Coaching provides you with the encouragement you need to recognize that you’re really not in this alone—because it can feel like that sometimes. You need to feel like someone has your back and is invested in helping you keep making progress and moving forward. Because you’re still in the game, you need a coach.  

5. Your goal is better over bigger

Sure, you want to grow. But you also want to improve. You want to take the ministry to the next level, not just moving forward, but moving up, outward, and all around. And to do that, you need to not just be a doer of ministry, but a developer of other doers of ministry.

You need to move beyond leading personally into the investment in helping others to lead. That’s what a coach can help you achieve: the next level of magnitude.

You know if you keep doing what you’re doing, you’ll get the same results. And even if you’re successful right now, you want to go beyond that. You know new barriers will arise that you’ll need to tackle, new opportunities will arise that you need to be prepared to meet. Coaching helps you shift and reset your course before you hit your ceiling and plateau. Maximize your learning and stay ahead of the curve with coaching. 

6. You want to do less with greater impact

No one can do everything. You know you need to zero in on the few really important things that will make a difference. But do you really know what those few things are? And when you do know, how can you free up the time and energy to really dig in and work on them? The important things are rarely the urgent things. Coaching helps you sort your priorities, determine what will provide you with the most leverage, and then free up the time and energy you need to get the work done. It’s an investment in helping you use your limited energy in the most strategic way possible to release ministry. 

Get excellent coaching

Even if you’re already getting coaching, take this time to reevaluate. The new year is a good time to focus your coaching agenda to maximize your own development as a leader and also to maximize the potential of your ministry. Take stock. Do you need to reproduce what you’re trying to work on? Are you working on the one thing that will really make the greatest difference?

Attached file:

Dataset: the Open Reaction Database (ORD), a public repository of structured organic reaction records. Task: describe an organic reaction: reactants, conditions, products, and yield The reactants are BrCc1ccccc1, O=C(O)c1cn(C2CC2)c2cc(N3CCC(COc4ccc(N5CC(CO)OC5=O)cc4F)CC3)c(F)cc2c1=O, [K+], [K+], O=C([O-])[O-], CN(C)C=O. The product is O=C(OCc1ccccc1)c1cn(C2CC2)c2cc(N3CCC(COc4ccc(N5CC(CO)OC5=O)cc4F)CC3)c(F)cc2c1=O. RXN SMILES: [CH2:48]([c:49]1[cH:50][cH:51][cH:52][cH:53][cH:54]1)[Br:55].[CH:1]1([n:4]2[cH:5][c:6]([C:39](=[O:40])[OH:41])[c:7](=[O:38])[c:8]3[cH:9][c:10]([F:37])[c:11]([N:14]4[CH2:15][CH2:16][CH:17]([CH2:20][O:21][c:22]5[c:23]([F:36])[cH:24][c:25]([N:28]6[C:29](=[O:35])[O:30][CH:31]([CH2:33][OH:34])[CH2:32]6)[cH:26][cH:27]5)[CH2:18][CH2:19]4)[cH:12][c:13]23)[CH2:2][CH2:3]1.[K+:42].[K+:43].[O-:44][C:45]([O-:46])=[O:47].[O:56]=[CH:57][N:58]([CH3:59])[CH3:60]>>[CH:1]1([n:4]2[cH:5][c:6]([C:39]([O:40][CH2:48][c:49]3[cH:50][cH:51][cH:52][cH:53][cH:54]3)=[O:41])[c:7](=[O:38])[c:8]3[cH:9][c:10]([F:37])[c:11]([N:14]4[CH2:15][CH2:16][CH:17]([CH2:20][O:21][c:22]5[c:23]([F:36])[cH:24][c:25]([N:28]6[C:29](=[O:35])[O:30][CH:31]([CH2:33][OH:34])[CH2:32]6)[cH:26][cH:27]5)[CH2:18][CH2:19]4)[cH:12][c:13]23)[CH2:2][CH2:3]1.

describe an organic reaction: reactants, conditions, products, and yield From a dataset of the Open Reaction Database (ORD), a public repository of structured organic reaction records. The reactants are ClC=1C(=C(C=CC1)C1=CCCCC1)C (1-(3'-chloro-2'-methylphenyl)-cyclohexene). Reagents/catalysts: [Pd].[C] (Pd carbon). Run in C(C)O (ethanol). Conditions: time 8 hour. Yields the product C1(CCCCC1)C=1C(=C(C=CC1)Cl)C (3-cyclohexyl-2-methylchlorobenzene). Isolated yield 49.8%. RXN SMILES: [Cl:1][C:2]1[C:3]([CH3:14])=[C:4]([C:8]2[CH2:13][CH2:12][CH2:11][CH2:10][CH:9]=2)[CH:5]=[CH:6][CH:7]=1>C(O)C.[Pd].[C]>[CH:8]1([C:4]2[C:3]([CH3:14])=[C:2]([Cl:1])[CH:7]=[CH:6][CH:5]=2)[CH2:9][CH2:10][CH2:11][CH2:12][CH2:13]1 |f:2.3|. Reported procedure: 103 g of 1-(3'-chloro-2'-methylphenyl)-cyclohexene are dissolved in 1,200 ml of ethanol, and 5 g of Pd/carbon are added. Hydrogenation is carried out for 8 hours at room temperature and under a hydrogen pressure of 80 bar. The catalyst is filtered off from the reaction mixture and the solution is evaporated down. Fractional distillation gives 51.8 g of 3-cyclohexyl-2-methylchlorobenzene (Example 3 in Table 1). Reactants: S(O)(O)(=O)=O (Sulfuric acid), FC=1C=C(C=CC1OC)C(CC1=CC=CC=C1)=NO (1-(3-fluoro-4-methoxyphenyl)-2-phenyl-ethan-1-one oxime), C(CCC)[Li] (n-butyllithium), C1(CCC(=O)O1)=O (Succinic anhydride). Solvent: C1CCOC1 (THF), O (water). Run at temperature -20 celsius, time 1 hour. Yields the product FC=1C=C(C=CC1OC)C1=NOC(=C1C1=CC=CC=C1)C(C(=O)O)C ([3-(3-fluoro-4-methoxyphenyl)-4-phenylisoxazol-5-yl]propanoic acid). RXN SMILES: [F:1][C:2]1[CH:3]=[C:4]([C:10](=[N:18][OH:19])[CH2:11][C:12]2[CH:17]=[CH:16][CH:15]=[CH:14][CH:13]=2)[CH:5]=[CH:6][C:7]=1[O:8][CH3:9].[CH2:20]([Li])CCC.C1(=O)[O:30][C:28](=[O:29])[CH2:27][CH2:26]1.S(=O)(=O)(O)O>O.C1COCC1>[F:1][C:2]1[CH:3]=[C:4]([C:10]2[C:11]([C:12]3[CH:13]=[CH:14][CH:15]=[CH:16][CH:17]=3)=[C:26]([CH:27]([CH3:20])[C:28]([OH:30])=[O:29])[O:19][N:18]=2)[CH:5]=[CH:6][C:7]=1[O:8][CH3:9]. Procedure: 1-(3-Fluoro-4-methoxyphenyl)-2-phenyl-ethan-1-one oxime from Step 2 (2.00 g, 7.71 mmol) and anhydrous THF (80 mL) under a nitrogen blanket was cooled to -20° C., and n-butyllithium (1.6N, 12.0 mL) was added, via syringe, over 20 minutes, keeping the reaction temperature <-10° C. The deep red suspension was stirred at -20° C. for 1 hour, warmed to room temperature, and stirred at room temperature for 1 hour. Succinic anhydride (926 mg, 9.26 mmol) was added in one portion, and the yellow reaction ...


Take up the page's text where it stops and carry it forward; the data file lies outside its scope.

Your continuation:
Bob and Gary are currently taking on new coaching clients. Whether you are looking for coaching or a coach-mentor you can work with some of the best! Contact us to learn more.

Invest in excellent coach training

With coaching, people can move from surviving to thriving. Ministry is more than just about keeping your head above water. Take leadership to the next level.

Take your people development to the next level. You’re not just running a program—you’re biggest investment is in the development of people. In doing so, you’re increasing the capacity to fulfill the mission. 


Upcoming Coaching Training Opportunities

Jan 2023- The Coaching Excellence Cohort

You are seeing some traction in your coaching ministry but feel like if your skills were more honed, you could be more effective. The Coaching Excellence Cohort is an investment in growing your effectiveness as a coach. It combines assessment with one-on-one mentoring and group webinars. Learn how to get $500 off tuition HERE.

April 2023- The Christian Coaching Essentials Cohort

Learn and practice the coaching essentials with Bob and Gary. This cohort is designed to give you a solid foundation in coaching principles and get you coaching with confidence. Learn more HERE.


Your situation is unique. That is why we offer several roads to becoming a coach and becoming the best coach you can be. Check out our GrowthTracks to find the best fit for you.

Cover Photo by Wynand van Poortvliet on Unsplash

Photo by Edge2Edge Media on Unsplash

The post 6 reasons coaching is the best investment appeared first on Christian Coaching Tools.


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GUEST POST ~ Scot McKnight